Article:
A team of Kaspersky researchers have found serious vulnerabilities in mobie apps for connected cars that could let hackers track and unlock vehicles, according to a new article from Wired. The report indicates the growing need for more sophisticated digital identity security such as biometric authentication as connected cars continue to get smarter.
The researchers investigated nine smart car Android apps from seven companies, declining to name the car makers in question for fear of tipping off thieves to the security vulnerabilities. They found that by hacking into a phone’s root system or getting users to download malware, they could use the apps to geolocate cars and unlock them (though they only tested their methods on one car model).
The researchers say that they haven’t yet found real-world examples of such malware, but that online black market forums are already seeing posts requesting the kind of data that could be hacked with such software. They also assert that the vulnerabilities could be resolved relatively easily with safeguards like encryption or “adding two-factor authentication or fingerprint authentication,” Wired reports.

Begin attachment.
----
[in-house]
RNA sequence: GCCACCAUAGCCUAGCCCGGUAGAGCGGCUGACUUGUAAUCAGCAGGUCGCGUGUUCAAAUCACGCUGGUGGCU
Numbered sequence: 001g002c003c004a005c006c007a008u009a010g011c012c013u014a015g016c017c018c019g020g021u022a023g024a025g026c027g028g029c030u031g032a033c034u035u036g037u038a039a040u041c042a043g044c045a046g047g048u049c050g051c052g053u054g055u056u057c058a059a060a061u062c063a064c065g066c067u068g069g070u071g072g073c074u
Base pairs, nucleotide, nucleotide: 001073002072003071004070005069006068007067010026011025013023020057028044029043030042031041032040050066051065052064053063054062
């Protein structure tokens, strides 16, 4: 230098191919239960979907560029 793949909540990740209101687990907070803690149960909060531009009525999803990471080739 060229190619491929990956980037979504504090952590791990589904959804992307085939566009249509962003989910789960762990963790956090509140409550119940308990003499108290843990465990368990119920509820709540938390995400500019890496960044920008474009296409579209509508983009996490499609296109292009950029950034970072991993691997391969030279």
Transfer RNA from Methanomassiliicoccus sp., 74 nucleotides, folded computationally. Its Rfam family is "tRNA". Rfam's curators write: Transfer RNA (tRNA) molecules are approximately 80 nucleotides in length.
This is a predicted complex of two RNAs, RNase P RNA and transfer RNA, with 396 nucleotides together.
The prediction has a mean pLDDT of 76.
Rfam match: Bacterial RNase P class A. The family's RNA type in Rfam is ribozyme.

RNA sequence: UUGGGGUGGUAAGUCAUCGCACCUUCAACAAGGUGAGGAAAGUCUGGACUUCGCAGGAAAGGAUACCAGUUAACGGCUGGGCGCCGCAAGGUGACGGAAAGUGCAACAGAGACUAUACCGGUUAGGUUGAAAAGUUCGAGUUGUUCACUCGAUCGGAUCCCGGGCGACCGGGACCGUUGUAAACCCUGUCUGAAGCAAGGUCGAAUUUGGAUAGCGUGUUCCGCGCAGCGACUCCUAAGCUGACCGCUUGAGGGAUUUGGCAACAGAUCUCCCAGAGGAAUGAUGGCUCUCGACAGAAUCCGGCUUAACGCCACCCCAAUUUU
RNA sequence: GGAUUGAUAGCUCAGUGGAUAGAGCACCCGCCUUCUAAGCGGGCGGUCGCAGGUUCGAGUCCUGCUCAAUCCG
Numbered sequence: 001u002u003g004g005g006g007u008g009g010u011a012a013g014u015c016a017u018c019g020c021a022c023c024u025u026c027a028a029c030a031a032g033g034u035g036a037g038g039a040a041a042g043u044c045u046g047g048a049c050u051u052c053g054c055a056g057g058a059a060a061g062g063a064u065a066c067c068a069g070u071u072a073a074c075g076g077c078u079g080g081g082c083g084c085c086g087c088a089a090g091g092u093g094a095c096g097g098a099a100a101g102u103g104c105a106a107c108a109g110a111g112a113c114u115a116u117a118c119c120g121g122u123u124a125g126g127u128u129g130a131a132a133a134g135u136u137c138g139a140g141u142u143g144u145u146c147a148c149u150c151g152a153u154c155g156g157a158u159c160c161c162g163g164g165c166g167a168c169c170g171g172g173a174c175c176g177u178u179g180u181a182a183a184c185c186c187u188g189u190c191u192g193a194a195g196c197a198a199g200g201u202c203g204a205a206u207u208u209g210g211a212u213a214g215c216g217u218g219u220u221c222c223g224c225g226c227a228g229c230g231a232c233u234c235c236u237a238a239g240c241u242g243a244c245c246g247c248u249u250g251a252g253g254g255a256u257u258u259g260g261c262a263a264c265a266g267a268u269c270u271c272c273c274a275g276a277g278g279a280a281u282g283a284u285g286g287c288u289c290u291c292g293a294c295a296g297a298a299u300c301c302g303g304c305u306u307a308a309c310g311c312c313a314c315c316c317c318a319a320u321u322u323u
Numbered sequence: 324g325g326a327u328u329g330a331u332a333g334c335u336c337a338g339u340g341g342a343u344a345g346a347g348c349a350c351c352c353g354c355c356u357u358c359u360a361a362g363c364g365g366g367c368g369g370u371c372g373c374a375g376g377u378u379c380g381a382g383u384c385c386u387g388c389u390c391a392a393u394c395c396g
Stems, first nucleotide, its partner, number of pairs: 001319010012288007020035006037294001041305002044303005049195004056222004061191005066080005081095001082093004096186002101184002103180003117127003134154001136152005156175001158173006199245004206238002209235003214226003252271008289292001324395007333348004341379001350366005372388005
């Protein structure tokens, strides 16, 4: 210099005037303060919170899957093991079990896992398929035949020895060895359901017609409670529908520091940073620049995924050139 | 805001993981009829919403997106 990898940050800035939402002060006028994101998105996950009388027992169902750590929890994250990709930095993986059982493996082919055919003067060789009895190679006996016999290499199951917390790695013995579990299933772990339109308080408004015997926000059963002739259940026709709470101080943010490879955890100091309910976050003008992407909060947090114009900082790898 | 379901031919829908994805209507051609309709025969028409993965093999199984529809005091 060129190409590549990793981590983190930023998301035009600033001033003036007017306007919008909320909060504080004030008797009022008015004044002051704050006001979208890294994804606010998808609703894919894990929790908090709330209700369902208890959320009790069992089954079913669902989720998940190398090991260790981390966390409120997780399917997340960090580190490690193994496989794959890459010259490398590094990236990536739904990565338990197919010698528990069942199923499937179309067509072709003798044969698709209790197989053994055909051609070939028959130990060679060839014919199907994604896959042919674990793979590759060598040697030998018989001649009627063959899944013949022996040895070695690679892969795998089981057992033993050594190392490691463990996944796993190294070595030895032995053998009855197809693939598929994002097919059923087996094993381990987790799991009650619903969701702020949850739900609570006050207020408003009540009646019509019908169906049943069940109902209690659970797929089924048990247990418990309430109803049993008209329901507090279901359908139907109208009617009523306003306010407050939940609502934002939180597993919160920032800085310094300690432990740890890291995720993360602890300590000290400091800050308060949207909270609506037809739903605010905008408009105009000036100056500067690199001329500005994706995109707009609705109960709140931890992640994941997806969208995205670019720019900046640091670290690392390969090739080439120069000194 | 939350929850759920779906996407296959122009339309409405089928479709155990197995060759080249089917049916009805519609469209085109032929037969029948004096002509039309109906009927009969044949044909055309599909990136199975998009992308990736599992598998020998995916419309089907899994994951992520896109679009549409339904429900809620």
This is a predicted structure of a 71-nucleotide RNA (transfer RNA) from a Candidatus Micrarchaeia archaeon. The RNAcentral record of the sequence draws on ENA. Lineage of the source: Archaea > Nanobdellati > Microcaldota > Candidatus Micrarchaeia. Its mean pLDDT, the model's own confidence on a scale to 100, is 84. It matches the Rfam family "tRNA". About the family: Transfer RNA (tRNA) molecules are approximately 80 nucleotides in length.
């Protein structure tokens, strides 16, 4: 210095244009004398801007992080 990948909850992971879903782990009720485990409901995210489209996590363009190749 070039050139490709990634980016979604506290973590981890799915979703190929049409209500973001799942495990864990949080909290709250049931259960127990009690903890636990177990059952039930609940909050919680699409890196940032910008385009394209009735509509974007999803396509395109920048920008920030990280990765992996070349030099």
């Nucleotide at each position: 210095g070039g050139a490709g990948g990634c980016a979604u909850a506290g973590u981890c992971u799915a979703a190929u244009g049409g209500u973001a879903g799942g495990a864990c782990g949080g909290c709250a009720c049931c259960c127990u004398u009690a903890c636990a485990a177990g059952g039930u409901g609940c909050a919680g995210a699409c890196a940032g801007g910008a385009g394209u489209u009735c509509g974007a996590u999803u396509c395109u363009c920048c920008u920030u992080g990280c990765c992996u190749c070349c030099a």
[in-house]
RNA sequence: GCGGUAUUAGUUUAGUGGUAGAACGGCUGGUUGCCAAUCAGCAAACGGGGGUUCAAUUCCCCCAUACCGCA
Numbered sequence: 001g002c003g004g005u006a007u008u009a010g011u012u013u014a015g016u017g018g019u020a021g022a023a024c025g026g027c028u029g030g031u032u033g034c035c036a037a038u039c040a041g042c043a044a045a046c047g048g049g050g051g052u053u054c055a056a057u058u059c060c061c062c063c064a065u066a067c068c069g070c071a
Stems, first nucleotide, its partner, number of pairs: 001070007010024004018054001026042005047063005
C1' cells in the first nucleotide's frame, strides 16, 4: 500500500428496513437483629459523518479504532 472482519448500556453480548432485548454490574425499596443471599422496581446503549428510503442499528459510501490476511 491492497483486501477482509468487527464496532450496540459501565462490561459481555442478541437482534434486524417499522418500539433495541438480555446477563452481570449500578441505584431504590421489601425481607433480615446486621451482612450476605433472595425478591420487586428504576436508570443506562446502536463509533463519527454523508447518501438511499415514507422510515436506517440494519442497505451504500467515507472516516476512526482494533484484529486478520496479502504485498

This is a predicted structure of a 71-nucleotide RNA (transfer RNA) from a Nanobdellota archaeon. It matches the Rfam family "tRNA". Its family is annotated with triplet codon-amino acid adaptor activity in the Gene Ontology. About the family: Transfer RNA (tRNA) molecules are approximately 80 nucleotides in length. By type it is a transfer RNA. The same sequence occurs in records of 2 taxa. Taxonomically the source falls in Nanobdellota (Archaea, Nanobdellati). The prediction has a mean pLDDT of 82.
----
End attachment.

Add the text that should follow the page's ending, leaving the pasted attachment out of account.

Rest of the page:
Such solutions are readily available, given the preponderance of fingerprint sensors on contemporary smartphones. It’s also worth noting that major car makers are starting to explore the integration of biometric authentication into the cars themselves, with major brands like Continental and Jaguar Land Rover experimenting with fingerprint authentication for ignition and even facial recognition for door unlocking. As car theft goes digital, such measures could help to protect drivers against these new threats.